Fast bacterial growth reduces antibiotic accumulation and efficacy

BioRxiv : the Preprint Server for Biology
U. ŁapinskaStefano Pagliara

Abstract

Phenotypic variations between individual microbial cells play a key role in the resistance of microbial pathogens to pharmacotherapies. Nevertheless, little is known about cell individuality in antibiotic accumulation. Here we hypothesize that phenotypic diversification can be driven by fundamental cell-to-cell differences in drug transport rates. To test this hypothesis, we employed microfluidics-based single-cell microscopy, libraries of fluorescent antibiotic probes and mathematical modelling. This approach allowed us to rapidly identify phenotypic variants that avoid antibiotic accumulation within populations of Escherichia coli, Pseudomonas aeruginosa, Burkholderia cenocepacia and Staphylococcus aureus. Crucially, we found that fast growing phenotypic variants avoid macrolide accumulation and survive treatment without genetic mutations. These findings are in contrast with the current consensus that cellular dormancy and slow metabolism underlie bacterial survival to antibiotics. Our results also show that fast growing variants display significantly higher expression of ribosomal promoters before drug treatment compared to slow growing variants. Drug-free active ribosomes facilitate essential cellular processes in these fas...Continue Reading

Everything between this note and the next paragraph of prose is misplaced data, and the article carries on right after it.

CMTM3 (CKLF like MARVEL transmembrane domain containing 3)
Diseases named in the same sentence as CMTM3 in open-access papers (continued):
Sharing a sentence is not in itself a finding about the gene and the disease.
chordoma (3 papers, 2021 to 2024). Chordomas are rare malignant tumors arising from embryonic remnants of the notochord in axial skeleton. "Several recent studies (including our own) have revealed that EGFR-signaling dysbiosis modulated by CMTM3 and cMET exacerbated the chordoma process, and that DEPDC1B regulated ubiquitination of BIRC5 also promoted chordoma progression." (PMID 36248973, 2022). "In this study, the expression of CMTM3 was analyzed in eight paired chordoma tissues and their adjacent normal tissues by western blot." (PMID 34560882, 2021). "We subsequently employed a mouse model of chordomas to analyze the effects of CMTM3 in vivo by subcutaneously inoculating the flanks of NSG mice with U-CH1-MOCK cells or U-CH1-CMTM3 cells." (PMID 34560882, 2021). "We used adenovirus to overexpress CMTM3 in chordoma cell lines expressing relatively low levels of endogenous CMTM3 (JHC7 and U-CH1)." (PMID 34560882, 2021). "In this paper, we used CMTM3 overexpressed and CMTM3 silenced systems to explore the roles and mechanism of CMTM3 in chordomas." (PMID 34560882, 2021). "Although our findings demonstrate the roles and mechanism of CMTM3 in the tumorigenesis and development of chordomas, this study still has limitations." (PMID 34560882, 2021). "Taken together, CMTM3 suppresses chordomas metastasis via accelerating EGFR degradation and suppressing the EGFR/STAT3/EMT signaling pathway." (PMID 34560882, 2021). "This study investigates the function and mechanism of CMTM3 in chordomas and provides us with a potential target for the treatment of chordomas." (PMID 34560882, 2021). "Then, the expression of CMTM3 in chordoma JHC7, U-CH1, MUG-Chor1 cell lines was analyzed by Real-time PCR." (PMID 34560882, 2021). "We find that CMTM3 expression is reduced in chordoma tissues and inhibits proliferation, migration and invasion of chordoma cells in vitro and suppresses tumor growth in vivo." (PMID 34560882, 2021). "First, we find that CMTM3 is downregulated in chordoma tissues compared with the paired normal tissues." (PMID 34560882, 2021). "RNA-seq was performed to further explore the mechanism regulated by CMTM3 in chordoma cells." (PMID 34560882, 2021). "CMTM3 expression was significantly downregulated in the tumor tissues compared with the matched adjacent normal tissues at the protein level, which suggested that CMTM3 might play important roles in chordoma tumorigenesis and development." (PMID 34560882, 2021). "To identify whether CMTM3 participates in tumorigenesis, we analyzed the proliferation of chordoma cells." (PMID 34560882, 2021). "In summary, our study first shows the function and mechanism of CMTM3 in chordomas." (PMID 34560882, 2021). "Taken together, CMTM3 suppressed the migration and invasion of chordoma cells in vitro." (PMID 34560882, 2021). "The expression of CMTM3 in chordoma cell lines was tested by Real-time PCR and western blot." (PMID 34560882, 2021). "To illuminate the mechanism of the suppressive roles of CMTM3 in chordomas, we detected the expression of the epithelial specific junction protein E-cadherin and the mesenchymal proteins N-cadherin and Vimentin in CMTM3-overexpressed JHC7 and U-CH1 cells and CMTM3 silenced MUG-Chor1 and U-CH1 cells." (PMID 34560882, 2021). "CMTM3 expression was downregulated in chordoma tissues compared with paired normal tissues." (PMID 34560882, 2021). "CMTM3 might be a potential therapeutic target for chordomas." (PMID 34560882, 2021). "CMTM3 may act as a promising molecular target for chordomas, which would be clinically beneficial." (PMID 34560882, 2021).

Methods Mentioned

BETA
fluorescence imaging
chip
biopsy
chips

Software Mentioned

fitctree
pystan
Stan
ImageJ
Matlab
MAESFLO
Labview
GraphPad Prism

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